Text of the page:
25 years is a long time to be a punk, especially a Canadian punk:
- Fast guitar, furious lyrics and fierce political action have been the identifiable markings of D.O.A.
It’s a formula that’s given the band, which turned 25 this year, the distinction of being one of Canada’s longest reigning punk outfits. To celebrate the milestone, the trio – bassist (Damned) Dan Yaremko, drummer Jan (the great Baldini) Rodgerson and guitarist and lead vocalist Joey (Shithead) Keithley – have compiled War and Peace, a 25-track greatest hits album. They’ve also gone on a cross-country tour and released their sordid story via Keithley’s autobiography, I, Shithead, A Life In Punk (Arsenal Pulp Press).
“There’s always been a good audience for D.O.A.,” Keithley said recently over the line from the road.
….Like most bands in the early punk scene, much of D.O.A.’s lyrics were anarchist in nature, intent on fighting government and war policies, especially those of former U.S. president Ronald Reagan.
“When I was a young man and I started playing music I thought things were screwed up. After being around for a long time I know they’re screwed up, I just didn’t realize how complicated things are,” said Keithley, now a father of three.
Keithley, whose tour mates have included The Clash, The Ramones and The Dead Kennedys, said he couldn’t help but include his politics in the band’s work.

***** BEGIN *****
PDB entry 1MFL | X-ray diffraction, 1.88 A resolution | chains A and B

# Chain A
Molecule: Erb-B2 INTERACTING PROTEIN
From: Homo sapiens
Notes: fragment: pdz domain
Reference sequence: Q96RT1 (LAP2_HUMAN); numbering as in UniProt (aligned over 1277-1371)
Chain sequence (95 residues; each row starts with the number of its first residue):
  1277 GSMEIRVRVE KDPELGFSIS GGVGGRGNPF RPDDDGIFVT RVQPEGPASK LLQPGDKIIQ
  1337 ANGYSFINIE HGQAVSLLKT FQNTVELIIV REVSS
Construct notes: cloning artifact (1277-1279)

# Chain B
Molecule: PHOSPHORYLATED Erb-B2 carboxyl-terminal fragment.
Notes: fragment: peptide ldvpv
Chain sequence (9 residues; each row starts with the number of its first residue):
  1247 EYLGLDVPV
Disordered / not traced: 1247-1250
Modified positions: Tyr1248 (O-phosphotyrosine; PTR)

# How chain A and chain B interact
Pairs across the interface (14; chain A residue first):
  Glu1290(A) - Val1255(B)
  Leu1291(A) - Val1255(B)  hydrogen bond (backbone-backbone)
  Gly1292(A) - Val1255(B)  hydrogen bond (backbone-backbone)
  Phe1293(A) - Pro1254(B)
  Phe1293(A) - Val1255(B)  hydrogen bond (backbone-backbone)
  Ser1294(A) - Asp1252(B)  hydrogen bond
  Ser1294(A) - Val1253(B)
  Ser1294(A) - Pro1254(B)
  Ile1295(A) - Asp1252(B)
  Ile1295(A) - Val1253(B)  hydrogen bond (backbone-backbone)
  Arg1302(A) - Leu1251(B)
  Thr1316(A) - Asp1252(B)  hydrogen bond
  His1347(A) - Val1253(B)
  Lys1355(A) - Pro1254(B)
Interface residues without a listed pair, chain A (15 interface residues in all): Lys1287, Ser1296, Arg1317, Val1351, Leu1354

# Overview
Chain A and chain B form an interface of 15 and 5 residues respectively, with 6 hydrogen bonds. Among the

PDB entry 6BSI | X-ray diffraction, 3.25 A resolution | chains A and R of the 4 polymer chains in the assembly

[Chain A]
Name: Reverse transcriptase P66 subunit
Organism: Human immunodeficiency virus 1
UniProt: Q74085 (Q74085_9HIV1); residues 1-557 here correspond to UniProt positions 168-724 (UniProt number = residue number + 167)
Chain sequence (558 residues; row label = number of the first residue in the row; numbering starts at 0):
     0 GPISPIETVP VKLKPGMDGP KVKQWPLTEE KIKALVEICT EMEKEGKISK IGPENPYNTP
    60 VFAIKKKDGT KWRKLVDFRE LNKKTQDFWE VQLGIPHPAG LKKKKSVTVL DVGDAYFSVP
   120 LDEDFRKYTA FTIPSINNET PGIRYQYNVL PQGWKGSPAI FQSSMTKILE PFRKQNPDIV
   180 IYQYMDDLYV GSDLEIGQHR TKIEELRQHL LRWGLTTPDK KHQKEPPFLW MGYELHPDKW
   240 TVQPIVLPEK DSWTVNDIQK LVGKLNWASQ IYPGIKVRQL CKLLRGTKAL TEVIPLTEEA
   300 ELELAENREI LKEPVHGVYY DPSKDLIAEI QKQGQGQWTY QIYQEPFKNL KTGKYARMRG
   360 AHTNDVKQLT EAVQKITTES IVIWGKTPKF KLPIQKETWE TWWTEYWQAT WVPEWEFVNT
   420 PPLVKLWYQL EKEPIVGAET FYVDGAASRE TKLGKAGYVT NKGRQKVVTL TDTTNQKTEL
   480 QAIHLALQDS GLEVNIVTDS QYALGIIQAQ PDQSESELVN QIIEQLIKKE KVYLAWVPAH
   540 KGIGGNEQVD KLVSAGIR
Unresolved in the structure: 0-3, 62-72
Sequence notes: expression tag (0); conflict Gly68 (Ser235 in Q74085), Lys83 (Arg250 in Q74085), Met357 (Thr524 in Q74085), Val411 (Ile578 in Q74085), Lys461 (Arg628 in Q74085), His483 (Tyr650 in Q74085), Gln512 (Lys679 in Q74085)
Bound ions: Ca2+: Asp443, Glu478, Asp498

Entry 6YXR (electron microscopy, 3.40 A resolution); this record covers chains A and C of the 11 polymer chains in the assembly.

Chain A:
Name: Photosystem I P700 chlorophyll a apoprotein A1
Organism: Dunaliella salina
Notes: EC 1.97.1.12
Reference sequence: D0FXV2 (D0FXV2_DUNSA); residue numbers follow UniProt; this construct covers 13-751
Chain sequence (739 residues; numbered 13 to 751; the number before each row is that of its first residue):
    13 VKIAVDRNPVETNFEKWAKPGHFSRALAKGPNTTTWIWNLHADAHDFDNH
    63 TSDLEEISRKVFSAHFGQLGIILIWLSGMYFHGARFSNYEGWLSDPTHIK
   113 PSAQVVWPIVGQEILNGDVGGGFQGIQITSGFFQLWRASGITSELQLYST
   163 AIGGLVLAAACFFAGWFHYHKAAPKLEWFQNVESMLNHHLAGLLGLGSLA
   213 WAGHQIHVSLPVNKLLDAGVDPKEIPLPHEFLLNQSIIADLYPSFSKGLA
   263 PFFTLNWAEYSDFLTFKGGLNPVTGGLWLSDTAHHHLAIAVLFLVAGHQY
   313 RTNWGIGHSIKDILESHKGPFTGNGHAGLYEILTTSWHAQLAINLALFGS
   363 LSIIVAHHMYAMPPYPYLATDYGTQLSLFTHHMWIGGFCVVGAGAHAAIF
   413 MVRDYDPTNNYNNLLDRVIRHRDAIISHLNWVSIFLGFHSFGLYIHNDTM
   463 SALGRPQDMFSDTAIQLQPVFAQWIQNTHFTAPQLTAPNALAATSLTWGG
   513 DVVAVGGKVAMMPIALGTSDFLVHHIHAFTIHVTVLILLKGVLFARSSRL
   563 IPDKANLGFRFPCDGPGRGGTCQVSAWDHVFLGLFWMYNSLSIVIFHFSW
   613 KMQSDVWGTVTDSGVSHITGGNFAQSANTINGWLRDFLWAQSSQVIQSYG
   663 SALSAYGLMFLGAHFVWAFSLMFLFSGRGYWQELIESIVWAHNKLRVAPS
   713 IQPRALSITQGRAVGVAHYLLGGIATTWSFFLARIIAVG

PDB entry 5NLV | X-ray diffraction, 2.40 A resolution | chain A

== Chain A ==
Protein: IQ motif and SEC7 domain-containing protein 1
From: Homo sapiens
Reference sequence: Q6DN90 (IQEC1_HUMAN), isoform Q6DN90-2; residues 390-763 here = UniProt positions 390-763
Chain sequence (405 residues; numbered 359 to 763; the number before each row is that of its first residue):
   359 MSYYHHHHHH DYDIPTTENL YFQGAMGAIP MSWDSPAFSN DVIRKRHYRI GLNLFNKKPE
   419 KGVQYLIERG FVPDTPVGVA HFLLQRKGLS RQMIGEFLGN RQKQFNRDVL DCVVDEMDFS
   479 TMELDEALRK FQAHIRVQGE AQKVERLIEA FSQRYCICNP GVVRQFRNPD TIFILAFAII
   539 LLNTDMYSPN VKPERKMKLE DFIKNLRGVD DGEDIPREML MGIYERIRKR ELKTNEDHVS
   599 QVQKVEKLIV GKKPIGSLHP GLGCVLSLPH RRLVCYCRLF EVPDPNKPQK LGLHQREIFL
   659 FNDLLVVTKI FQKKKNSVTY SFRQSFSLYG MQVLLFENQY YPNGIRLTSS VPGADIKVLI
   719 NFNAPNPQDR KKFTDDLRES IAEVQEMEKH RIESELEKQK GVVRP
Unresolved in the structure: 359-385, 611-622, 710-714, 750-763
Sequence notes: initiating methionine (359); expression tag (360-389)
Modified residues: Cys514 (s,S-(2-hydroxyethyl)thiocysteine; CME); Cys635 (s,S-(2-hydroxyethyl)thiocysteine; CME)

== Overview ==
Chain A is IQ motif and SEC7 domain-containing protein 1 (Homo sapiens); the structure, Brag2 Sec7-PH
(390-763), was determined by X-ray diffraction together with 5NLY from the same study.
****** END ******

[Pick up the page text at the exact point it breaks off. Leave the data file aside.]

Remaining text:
“When you’re a youth you take a simplistic approach, and I wrote songs that were angry about things going on in the world. As you go along you try and get a bit more specific . . . but a lot of the same issues that were going on then are still happening,” said the 47-year-old musician who unsuccessfully ran for provincial office as a Green Party candidate in B.C. three times.
….Keithley says he’s glad the rebellious attitude has withstood time even though punk bands aren’t leading protest movements anymore.
“The thing about punk rock is that it’s not the revolutionary force that it was for the first five or 10 years of its existence,” he said. “But a lot of its do-it-yourself attitude is still there. This is why I’m still involved. It appeared to me it was a perfect way to kick the establishment straight in the groin repeatedly. That angle of punk rock is still there.”
He said in some ways the recent riot in Montreal over the cancellation of The Exploited concert was a good thing for the genre.
“Rock has to mean rebellion and if it’s not then it’s not really rock. It becomes pop music of some form,” he said.
….Upcoming shows and book readings include Nov. 20, 21 in Montreal, Nov. 22 in Quebec City and Nov. 29 and Dec. 2 in Vancouver. [CP]
In an odd coincidence, thanks for the heads up on this story to Barry Stoller, the Bloodrock biographer – Bloodrock’s one hit was “DOA.” Hmm.